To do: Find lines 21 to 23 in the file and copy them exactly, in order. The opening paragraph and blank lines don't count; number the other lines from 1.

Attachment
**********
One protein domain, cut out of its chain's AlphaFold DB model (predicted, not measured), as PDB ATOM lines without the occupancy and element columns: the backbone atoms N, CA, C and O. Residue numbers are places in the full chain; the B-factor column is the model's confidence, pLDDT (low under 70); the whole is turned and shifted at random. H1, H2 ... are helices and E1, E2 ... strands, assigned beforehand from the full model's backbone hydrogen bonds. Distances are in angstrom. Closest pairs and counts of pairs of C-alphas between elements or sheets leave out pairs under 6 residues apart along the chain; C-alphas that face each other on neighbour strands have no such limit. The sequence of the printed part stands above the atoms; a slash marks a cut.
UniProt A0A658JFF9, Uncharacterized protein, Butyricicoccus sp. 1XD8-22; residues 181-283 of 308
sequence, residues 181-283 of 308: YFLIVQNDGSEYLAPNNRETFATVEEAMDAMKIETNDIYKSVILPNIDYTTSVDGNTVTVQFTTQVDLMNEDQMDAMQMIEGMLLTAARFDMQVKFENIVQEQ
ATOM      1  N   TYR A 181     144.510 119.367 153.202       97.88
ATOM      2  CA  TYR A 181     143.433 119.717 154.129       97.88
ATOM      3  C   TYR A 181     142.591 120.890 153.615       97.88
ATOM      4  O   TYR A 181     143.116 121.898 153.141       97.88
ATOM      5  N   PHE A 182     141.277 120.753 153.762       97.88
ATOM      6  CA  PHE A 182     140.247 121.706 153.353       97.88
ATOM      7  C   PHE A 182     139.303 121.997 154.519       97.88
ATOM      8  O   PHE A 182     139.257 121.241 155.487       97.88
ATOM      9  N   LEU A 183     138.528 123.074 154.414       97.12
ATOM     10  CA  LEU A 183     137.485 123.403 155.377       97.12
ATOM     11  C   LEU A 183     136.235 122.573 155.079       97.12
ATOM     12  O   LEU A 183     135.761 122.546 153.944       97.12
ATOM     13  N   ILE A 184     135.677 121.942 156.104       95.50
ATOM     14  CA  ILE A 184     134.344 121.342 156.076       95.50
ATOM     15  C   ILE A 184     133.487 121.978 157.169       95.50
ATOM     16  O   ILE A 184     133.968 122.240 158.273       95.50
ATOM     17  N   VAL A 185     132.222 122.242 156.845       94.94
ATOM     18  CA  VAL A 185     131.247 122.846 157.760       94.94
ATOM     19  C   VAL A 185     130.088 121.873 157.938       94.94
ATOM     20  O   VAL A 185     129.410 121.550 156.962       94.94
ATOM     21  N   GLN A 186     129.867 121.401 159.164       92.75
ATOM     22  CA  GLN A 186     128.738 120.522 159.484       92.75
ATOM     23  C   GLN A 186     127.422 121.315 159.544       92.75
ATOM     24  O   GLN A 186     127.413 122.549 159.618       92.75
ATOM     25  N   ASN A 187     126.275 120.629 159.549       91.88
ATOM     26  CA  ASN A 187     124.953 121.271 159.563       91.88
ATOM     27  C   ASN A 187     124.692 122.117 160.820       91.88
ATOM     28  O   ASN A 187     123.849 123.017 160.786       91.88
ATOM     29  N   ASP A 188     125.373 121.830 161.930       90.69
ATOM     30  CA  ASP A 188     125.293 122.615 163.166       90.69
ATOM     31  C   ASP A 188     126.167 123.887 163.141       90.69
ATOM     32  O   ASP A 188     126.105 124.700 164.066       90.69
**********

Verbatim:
ATOM     19  C   VAL A 185     130.088 121.873 157.938       94.94
ATOM     20  O   VAL A 185     129.410 121.550 156.962       94.94
ATOM     21  N   GLN A 186     129.867 121.401 159.164       92.75